The set up we tried was a 240y mark over variable and hilly terrain on a field we've never used before, and a second gun station off to the side at 60y. I directed the bird-girl at the side station to wave a bumper and blow a duck call while Laddie was supposed to be watching the throw of the long mark -- not easy even without the distraction because his field of vision also contained other white objects, this being a construction site. I then had the bird-girl on the side continue waving and blowing the duck call as I sent Laddie to retrieve the long mark.
It took some effort, but I was able to get Laddie to watch the long mark. However, he was unable to make a good outrun to pick it up. He repeatedly stopped to look at the other thrower, and kept veering toward her. A couple of times I called him back to the start line and resent him. The last time I just kept calling "back" each time he'd turn toward her. I must have had to say "back" ten times.
After seeing the issues and thinking them thru, I see that this was an epically awful idea, for at least two reasons:
(1) It is not unprecedented for me to forget the order of the throws at a practice day or competition, and line up the dog (Lumi or Laddie) on the wrong first gun before calling for the throws. Both my dogs have always rescued me from that mistake by turning to the correct gun when the duck call or gunshot sounded. On her WC land double some years ago, I didn't line Lumi up incorrectly, but she turned on the sound of the flyer pheasant's WINGS when the time came, giving her a great look at the mark instead of just watching the bird fall after being shot. It is now obvious to me that I would not want to lose my dogs' ability to turn instantly to sounds indicating that a bird is being thrown, since normally they would mean that a bird really is being thrown.
(2) The idea of expecting Laddie to ignore a thrower waving and blowing a duck call while Laddie was running to another mark was, if I may say so, idiotic beyond words. In general, that behavior on the part of a thrower is called "helping", because sometimes the dog is running the wrong way and the handler calls for a gunner to help by doing such things as standing, waving, calling hey-hey, and blowing a duck call. If I were crazy enough to continue down this road and succeeded in training Laddie to ignore such "distractions", it would then become impossible for me to call for help in the future.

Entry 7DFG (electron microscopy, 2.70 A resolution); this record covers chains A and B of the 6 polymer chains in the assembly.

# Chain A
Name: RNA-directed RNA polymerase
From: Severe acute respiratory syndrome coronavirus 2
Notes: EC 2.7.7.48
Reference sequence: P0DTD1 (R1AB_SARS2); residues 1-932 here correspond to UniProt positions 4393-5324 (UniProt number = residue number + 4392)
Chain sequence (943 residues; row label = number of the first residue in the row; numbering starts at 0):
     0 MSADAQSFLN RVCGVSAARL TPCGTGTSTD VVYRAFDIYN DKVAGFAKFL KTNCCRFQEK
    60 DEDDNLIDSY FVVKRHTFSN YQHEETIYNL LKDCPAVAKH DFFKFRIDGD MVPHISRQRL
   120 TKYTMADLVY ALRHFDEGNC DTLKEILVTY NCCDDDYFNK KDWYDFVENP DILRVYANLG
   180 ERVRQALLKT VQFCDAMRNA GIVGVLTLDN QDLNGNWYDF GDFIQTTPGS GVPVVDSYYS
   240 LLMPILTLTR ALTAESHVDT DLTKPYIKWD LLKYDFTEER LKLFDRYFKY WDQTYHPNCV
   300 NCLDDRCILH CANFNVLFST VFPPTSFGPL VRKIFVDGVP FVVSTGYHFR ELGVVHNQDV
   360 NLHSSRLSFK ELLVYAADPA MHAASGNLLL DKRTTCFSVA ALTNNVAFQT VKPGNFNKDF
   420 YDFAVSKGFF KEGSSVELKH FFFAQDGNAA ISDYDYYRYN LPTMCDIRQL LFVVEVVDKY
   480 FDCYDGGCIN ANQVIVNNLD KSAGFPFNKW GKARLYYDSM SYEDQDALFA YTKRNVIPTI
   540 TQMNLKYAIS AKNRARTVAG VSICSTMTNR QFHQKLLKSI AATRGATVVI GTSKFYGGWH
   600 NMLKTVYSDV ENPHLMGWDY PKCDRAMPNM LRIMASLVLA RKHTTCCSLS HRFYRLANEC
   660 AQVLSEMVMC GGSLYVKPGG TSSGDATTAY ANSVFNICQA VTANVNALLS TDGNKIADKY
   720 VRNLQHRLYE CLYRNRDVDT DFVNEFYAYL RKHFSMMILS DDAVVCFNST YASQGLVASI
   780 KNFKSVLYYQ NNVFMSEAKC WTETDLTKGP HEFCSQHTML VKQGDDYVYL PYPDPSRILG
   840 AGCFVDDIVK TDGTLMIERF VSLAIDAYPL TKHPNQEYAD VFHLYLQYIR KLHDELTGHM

Needless to say, I don't intend to try that "training plan" again.
Before closing, I thought I'd mention that while it's true that twice this year Laddie has run poorly on long marks in competition, I have set up longer, more difficult marks in practice repeatedly over the last couple of weeks, including today, just to work on long singles, or doubles featuring a long single. For at least a week, including today, Laddie has run extremely well on them, in most cases taking and holding a great line (rather than, for example, running at the gun), then nailing them without any need for a hunt. To me this says that his vision seems to be fine, seeing the throw itself as well as the thrower, to say nothing of Laddie's desire and marking talent.
Based on those observations, I don't yet have an explanation for his difficulty at the trials, other than two possibilities: the fact that those were Field Trial triples (which Laddie has seen very few of the last year) and general Event Discount Factor, Alice Woodyard's term for the loss of performance that results from the excitement and distractions unique to the competition experience. If those are the problems, I think I know the solution that most trainers use: regular group training with a Field Trial group, where triples are often thrown and event conditions are somewhat simulated. But that solution is not available to Laddie and me, no matter how aggressively I've pursued it, of course risking further alienating people just by repeatedly trying to arrange to train with them.
I belong to four retriever clubs, which gives me access to occasional training days, but most of those are Hunt Test setups, and I'm not sure how much they really add to Laddie's Field Trial preparation. Of the two that run FT setups, one of them has only one training day per year, and the other seems to suspend training during competition season.
The closest I've come to an alternative solution lately was to distribute flyers advertising for "dog training assistants" in my neighborhood. So far I've lined up three high school girls, though we haven't succeeded in finding a time when all three could come out at once yet. This is an expensive solution, and at the same time it's a long way from simulating the full context of an event, nor does it have all the advantages of training with experienced field trainers on a competition-quality property. In addition, I don't know how long I can go on spending hundreds of dollars a week this way. But hopefully for now it will give Laddie better preparation than what we've had in a long time.